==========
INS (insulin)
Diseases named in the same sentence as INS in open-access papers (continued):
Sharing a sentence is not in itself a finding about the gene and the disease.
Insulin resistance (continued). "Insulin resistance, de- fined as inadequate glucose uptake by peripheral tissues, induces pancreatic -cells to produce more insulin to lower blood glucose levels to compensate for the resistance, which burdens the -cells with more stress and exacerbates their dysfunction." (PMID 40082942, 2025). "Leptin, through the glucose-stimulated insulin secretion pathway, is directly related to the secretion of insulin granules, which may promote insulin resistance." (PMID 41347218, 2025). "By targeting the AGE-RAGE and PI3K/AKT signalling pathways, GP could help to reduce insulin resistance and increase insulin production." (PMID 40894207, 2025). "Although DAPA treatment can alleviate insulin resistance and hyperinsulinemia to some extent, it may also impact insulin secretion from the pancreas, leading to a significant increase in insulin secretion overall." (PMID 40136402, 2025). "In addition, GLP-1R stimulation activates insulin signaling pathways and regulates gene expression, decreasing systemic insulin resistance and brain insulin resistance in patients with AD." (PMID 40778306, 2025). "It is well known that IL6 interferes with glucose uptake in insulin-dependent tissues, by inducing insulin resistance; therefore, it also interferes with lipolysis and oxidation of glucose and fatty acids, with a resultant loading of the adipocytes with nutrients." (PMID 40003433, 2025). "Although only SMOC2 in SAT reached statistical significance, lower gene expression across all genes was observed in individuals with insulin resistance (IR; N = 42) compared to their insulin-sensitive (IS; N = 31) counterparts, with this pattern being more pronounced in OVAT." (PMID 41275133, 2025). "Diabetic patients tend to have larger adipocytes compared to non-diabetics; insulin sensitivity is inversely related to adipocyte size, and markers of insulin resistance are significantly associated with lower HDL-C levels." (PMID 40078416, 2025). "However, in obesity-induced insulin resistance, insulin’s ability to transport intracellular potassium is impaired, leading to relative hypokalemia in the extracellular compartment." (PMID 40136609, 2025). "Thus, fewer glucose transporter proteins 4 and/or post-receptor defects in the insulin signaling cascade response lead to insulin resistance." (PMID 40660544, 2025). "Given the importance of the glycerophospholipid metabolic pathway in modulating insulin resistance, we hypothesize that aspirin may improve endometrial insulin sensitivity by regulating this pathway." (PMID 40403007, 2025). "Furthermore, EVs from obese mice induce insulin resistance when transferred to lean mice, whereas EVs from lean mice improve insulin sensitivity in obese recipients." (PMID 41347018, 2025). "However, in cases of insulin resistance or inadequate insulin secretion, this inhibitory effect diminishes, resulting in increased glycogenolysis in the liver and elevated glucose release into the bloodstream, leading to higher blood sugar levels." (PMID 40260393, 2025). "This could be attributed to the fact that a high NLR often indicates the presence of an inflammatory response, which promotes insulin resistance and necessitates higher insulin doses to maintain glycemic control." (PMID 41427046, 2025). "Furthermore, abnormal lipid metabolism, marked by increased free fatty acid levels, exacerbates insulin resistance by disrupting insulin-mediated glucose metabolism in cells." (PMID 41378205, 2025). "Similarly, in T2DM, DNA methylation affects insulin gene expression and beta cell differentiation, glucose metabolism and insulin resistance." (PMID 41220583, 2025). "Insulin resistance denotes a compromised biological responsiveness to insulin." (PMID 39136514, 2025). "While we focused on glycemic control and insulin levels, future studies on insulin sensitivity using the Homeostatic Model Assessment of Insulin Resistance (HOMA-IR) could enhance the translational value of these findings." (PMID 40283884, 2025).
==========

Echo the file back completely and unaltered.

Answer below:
INS (insulin)
Diseases named in the same sentence as INS in open-access papers (continued):
Sharing a sentence is not in itself a finding about the gene and the disease.
Insulin resistance (continued). "Insulin resistance, de- fined as inadequate glucose uptake by peripheral tissues, induces pancreatic -cells to produce more insulin to lower blood glucose levels to compensate for the resistance, which burdens the -cells with more stress and exacerbates their dysfunction." (PMID 40082942, 2025). "Leptin, through the glucose-stimulated insulin secretion pathway, is directly related to the secretion of insulin granules, which may promote insulin resistance." (PMID 41347218, 2025). "By targeting the AGE-RAGE and PI3K/AKT signalling pathways, GP could help to reduce insulin resistance and increase insulin production." (PMID 40894207, 2025). "Although DAPA treatment can alleviate insulin resistance and hyperinsulinemia to some extent, it may also impact insulin secretion from the pancreas, leading to a significant increase in insulin secretion overall." (PMID 40136402, 2025). "In addition, GLP-1R stimulation activates insulin signaling pathways and regulates gene expression, decreasing systemic insulin resistance and brain insulin resistance in patients with AD." (PMID 40778306, 2025). "It is well known that IL6 interferes with glucose uptake in insulin-dependent tissues, by inducing insulin resistance; therefore, it also interferes with lipolysis and oxidation of glucose and fatty acids, with a resultant loading of the adipocytes with nutrients." (PMID 40003433, 2025). "Although only SMOC2 in SAT reached statistical significance, lower gene expression across all genes was observed in individuals with insulin resistance (IR; N = 42) compared to their insulin-sensitive (IS; N = 31) counterparts, with this pattern being more pronounced in OVAT." (PMID 41275133, 2025). "Diabetic patients tend to have larger adipocytes compared to non-diabetics; insulin sensitivity is inversely related to adipocyte size, and markers of insulin resistance are significantly associated with lower HDL-C levels." (PMID 40078416, 2025). "However, in obesity-induced insulin resistance, insulin’s ability to transport intracellular potassium is impaired, leading to relative hypokalemia in the extracellular compartment." (PMID 40136609, 2025). "Thus, fewer glucose transporter proteins 4 and/or post-receptor defects in the insulin signaling cascade response lead to insulin resistance." (PMID 40660544, 2025). "Given the importance of the glycerophospholipid metabolic pathway in modulating insulin resistance, we hypothesize that aspirin may improve endometrial insulin sensitivity by regulating this pathway." (PMID 40403007, 2025). "Furthermore, EVs from obese mice induce insulin resistance when transferred to lean mice, whereas EVs from lean mice improve insulin sensitivity in obese recipients." (PMID 41347018, 2025). "However, in cases of insulin resistance or inadequate insulin secretion, this inhibitory effect diminishes, resulting in increased glycogenolysis in the liver and elevated glucose release into the bloodstream, leading to higher blood sugar levels." (PMID 40260393, 2025). "This could be attributed to the fact that a high NLR often indicates the presence of an inflammatory response, which promotes insulin resistance and necessitates higher insulin doses to maintain glycemic control." (PMID 41427046, 2025). "Furthermore, abnormal lipid metabolism, marked by increased free fatty acid levels, exacerbates insulin resistance by disrupting insulin-mediated glucose metabolism in cells." (PMID 41378205, 2025). "Similarly, in T2DM, DNA methylation affects insulin gene expression and beta cell differentiation, glucose metabolism and insulin resistance." (PMID 41220583, 2025). "Insulin resistance denotes a compromised biological responsiveness to insulin." (PMID 39136514, 2025). "While we focused on glycemic control and insulin levels, future studies on insulin sensitivity using the Homeostatic Model Assessment of Insulin Resistance (HOMA-IR) could enhance the translational value of these findings." (PMID 40283884, 2025).